* CDF_EPOCH16: The input should be either a complex or list of complex(in numpy, a
np.complex128 or a np.ndarray of np.complex128) Each epoch is
encoded, by default to a ISO 8601 form:
2004-05-13T15:08:11.022033044055 Or, if iso_8601 is set to False,
13-May-2004 15:08:11.022.033.044.055
* TT2000: The input should be either a int or list of ints (in numpy, a
np.int64 or a np.ndarray of np.int64) Each epoch is encoded, by
default to a ISO 8601 form: 2008-02-02T06:08:10.10.012014016 Or, if
iso_8601 is set to False, 02-Feb-2008 06:08:10.012.014.016

### unixtime (epochs, to_np=False)

Encodes the epoch(s) into seconds after 1970-01-01.
Precision is only kept to the nearest microsecond.

If `to_np=True`, then the values will be returned in a numpy array.

### breakdown (epochs, to_np=False)

Breaks down the epoch(s) into UTC components.

* CDF_EPOCH: they are 7 date/time components: year, month, day, hour, minute, second, and millisecond
* CDF_EPOCH16: they are 10 date/time components: year, month, day, hour, minute, second, and millisecond, microsecond, nanosecond, and picosecond.
* TT2000: they are 9 date/time components: year, month, day, hour, minute, second, millisecond, microsecond, nanosecond.

Specify `to_np=True`, if the result should be in numpy array.

### compute[_epoch/_epoch16/_tt200] (datetimes, to_np=False)

Computes the provided date/time components into CDF epoch value(s).

For CDF_EPOCH: For computing into CDF_EPOCH value, each date/time elements should
have exactly seven (7) components, as year, month, day, hour,
minute, second and millisecond, in a list. For example:
```python
[[2017,1,1,1,1,1,111],[2017,2,2,2,2,2,222]]
```
Or, call function
compute_epoch directly, instead, with at least three (3) first (up
to seven) components. The last component, if not the 7th, can be a
float that can have a fraction of the unit.

For CDF_EPOCH16: They should have exactly ten (10) components, as year, month, day,
hour, minute, second, millisecond, microsecond, nanosecond and
picosecond, in a list. For example:
```python
[[2017,1,1,1,1,1,123,456,789,999],[2017,2,2,2,2,2,987,654,321,999]]
```
Or, call function compute_epoch directly, instead, with at least
three (3) first (up to ten) components. The last component, if not
the 10th, can be a float that can have a fraction of the unit.

For TT2000: Each TT2000 typed date/time should have exactly nine (9) components,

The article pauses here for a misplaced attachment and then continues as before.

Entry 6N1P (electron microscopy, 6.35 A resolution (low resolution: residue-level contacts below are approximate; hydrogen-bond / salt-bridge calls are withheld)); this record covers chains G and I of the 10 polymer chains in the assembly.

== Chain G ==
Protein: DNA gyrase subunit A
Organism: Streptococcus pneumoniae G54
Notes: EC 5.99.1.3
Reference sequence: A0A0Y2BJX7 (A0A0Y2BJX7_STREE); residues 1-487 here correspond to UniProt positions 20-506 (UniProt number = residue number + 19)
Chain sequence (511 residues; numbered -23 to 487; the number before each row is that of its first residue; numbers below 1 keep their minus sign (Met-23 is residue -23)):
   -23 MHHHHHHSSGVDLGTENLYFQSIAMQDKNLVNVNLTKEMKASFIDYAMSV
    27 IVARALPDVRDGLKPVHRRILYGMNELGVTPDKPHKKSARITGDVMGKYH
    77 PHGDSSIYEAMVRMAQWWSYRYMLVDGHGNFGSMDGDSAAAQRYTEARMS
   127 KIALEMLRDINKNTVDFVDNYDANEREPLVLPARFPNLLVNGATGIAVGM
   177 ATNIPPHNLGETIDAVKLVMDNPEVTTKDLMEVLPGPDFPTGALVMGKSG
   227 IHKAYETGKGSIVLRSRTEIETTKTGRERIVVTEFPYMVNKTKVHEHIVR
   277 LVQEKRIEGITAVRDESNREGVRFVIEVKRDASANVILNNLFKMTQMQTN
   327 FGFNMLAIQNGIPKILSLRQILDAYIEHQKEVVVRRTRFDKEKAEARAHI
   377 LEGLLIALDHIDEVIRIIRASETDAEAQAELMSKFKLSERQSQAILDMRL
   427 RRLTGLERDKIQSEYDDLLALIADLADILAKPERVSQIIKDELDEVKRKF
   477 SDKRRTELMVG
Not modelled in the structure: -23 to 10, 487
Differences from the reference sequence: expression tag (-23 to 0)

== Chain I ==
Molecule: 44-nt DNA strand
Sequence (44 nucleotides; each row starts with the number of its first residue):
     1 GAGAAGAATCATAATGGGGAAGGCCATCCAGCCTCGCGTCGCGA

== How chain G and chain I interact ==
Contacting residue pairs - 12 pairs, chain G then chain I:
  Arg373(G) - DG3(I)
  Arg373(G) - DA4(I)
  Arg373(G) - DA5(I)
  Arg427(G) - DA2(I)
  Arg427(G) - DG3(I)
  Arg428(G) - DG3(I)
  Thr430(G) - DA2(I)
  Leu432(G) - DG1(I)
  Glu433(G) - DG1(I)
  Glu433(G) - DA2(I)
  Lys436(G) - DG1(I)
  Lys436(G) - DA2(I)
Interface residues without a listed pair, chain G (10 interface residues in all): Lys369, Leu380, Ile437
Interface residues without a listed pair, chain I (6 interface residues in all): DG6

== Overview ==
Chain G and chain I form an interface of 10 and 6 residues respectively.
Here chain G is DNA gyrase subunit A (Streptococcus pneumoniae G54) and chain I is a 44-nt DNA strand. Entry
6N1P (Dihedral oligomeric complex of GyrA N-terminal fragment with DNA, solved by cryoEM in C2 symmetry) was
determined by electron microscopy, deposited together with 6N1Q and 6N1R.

as year, month, day, hour, minute, second, millisecond, microsecond,
and nanosecond, in a list. For example:
```python
[[2017,1,1,1,1,1,123,456,789],[2017,2,2,2,2,2,987,654,321]]
```
Or, call function compute_tt2000 directly, instead, with at least
three (3) first (up to nine) components. The last component, if not
the 9th, can be a float that can have a fraction of the unit.

Specify `to_np=True`, if the result should be in numpy class.

### parse (datetimes, to_np=False)

Parses the provided date/time string(s) into CDF epoch value(s).

* CDF_EPOCH: The string has to be in the form of 'dd-mmm-yyyy hh:mm:ss.xxx' or 'yyyy-mm-ddThh:mm:ss.xxx' (in iso_8601). The string is the output from encode function.
* CDF_EPOCH16: The string has to be in the form of 'dd-mmm-yyyy hh:mm:ss.mmm.uuu.nnn.ppp' or 'yyyy-mm-ddThh:mm:ss.mmmuuunnnppp' (in iso_8601). The string is the output from encode function.
* TT2000: The string has to be in the form of 'dd-mmm-yyyy hh:mm:ss.mmm.uuu.nnn' or 'yyyy-mm-ddThh:mm:ss.mmmuuunnn' (in iso_8601). The string is the output from encode function.

Specify `to_np=True`, if the result should be in numpy class.

### findepochrange (epochs, starttime=None, endtime=None)

Finds the record range within the start and end time from values of a
CDF epoch data type. It returns a list of record numbers. If the start
time is not provided, then it is assumed to be the minimum possible
value. If the end time is not provided, then the maximum possible value
is assumed. The epoch is assumed to be in the chronological order. The
start and end times should have the proper number of date/time
components, corresponding to the epoch's data type.

The start/end times should be in either be in epoch units, or in the
list format described in "compute_epoch/epoch16/tt2000" section.

### getVersion ()

Shows the code version.

### getLeapSecondLastUpdated ()

Shows the latest date a leap second was added to the leap second table.

@author: Bryan Harter, Michael Liu